Since I received my Eagle Scout award way back in 1982, I’ve led, participated in, or watched countless Eagle courts of honor. Until fairly recently, however, I’d never gone to one that involved a couch.
Let me explain.
Our troop held a court of honor a few years back in our church’s fellowship hall. As we set up the room that morning, I put chairs on stage for the three honorees to use during part of the ceremony. But they had a better idea. In the room’s far corner was a lounge area with several overstuffed leather couches. Why couldn’t they bring a couch up on stage instead of using chairs? they asked.
Why not, indeed? We quickly made the switch, and the Scouts enjoyed the ceremony in splendor (or at least comfort). In fact, that couch perfectly symbolized the playful attitude and strong sense of unity that had carried them through a Philmont trek, an Idaho rafting trip, and numerous other adventures over the past seven years.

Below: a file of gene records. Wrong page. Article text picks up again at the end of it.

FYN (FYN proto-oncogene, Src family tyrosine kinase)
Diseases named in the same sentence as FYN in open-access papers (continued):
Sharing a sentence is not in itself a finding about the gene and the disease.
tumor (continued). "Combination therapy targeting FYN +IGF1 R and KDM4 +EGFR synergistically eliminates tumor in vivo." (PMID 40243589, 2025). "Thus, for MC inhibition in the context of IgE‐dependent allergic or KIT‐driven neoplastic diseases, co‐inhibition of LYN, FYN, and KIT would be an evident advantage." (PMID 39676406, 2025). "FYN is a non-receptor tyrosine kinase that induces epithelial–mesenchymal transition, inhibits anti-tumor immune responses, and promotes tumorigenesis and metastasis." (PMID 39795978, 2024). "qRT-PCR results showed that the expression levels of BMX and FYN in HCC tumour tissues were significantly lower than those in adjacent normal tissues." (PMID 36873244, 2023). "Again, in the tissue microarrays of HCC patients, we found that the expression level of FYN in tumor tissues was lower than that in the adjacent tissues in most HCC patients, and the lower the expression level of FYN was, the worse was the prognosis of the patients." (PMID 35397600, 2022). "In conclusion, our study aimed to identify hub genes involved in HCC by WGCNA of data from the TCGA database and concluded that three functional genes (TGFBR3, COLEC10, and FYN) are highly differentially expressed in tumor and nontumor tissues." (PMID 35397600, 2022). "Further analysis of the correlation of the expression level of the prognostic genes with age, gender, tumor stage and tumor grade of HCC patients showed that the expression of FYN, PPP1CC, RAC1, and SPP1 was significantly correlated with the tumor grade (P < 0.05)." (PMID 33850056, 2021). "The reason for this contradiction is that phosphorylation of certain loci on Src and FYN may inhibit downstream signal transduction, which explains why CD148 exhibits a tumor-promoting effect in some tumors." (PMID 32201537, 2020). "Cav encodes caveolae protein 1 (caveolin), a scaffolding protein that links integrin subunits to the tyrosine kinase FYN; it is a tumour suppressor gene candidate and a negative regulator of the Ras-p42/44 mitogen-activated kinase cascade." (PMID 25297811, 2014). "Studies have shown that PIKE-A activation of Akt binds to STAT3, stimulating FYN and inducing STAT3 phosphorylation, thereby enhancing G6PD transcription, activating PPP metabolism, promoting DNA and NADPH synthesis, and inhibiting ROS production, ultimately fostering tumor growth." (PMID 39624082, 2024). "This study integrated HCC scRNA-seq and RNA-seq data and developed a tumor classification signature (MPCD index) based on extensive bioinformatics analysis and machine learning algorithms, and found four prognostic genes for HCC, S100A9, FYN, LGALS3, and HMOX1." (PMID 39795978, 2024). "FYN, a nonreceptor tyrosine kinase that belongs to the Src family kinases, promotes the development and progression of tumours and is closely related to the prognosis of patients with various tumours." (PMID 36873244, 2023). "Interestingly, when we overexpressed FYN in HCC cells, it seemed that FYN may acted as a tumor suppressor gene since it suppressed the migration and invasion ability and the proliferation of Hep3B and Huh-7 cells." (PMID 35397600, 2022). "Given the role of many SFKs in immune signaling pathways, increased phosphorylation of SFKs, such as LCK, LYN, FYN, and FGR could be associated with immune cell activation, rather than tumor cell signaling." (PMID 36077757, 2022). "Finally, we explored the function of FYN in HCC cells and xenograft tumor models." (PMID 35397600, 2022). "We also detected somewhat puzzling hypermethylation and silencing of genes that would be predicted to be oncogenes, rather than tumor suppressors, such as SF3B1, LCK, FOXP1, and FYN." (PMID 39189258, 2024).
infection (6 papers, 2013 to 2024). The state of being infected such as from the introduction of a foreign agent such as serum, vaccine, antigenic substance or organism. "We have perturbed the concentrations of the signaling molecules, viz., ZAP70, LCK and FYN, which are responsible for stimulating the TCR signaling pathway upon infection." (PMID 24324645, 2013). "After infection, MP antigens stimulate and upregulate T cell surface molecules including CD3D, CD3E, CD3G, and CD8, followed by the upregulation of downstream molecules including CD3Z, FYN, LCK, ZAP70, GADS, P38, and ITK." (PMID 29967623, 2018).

That little incident reminded me of one of the incidents that prompted me to write The Eagle Court of Honor Book. Twin brothers were receiving their Eagle badges at a ceremony I attended, but they had neither a couch nor even chairs to sit in. Instead, they were expected to stand at attention through much of their ceremony—which they did until they locked their knees and fainted, almost in unison.
I think my couch-sitting Scouts have better memories of their court of honor than those twins probably do.
What “rules” do you need to break at your next Eagle court of honor? Share your thoughts below.